Talk:Stephen Maturin

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French and Spanish Spellings

I appreciate Cornelis's initiative in matters of spelling, but wonder at their appropriateness. While "Mathurin" certainly appears and would, in many ways, be the expected, do we know what canon source confirms it? Even moreso, I question "Etienne Domanova", memory suggesting that the text from which the original language was drawn spoke specifically of Domonova. Why, too, would a Spaniard cum Irishman use a French name? If anything, surely it would have been Esteban. Any defense before I revert? Czrisher 20:33, 6 October 2008 (BST)

I'm not seeing the name differences that you mention other that the one needing a citation. I wonder more about: His father belonged to the great anglo-irish family of FitzGerald. He was probably baptized as the child of an other couple, M. Maturin and Ms. Domanova, so to avoid the legal penalties inflicted upon a bastard child. However he kept in touch with his real family, both on Irish and Spanish sides, inheriting properties in bot countries. Where does this idea even come from? --LadyShelley 02:45, 8 October 2008 (BST)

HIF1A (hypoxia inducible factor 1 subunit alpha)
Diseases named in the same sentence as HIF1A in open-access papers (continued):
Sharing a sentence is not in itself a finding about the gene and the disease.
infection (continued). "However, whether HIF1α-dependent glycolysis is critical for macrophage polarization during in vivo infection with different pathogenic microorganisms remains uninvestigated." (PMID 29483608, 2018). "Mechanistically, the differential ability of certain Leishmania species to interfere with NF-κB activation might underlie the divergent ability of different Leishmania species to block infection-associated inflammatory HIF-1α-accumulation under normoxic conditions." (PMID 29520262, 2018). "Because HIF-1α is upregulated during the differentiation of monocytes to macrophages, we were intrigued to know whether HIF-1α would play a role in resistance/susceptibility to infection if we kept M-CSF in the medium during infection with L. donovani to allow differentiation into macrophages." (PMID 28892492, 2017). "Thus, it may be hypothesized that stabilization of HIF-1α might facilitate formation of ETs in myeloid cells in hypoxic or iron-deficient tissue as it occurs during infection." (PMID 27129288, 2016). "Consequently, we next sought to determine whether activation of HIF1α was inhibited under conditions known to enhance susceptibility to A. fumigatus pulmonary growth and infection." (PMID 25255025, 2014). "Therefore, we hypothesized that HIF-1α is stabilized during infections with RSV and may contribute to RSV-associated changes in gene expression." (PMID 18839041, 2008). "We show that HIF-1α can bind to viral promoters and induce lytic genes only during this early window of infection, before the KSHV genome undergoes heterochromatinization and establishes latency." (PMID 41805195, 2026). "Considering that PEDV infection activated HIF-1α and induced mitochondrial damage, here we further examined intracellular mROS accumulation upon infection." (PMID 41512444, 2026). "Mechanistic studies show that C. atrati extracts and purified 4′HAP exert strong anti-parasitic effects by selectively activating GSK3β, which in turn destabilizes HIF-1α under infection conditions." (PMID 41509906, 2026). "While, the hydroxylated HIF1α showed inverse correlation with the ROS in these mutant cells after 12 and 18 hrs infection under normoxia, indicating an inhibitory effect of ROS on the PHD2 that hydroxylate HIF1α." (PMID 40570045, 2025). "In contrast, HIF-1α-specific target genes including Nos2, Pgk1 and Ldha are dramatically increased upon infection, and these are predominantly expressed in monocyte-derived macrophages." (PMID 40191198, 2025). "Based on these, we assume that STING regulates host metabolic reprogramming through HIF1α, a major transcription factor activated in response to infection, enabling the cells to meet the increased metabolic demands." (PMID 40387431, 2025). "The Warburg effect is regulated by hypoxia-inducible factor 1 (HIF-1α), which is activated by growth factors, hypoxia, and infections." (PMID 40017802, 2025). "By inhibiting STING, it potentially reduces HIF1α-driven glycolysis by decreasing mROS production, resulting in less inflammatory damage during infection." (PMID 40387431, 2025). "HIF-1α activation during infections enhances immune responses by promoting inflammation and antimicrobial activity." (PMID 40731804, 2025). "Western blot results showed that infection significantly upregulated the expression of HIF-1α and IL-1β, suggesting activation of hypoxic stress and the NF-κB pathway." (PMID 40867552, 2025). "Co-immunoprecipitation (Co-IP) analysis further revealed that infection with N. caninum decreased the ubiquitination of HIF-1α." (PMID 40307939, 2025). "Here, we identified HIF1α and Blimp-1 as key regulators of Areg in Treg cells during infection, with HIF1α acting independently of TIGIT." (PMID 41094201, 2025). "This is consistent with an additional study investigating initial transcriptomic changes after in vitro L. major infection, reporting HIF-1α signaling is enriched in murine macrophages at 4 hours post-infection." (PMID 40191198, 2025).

Maturin does refer to the Fitzgerald's as cousins in various places in the Canon. His Maturin father is described as a (presumably Catholic) Irish officer in the service of Spain. But in what degree and how he is connected to the Fitzgeralds we are never told.
Maturin is an Irish Huguenot family name (to which family I am connected). They had been living and thriving in Dublin since the early 1700s and produced a number of Church of Ireland (Anglican) clergy and many attended Trinity College. It is possible they originally spelled their name Mathurin before they left France, there is a story that they were surnamed by a French lady who adopted a street orphan close to the Mathurin convent but again whether Stephen's father Maturin was related to them is unspecified. Aquinas 16:27, 13 October 2008 (BST)
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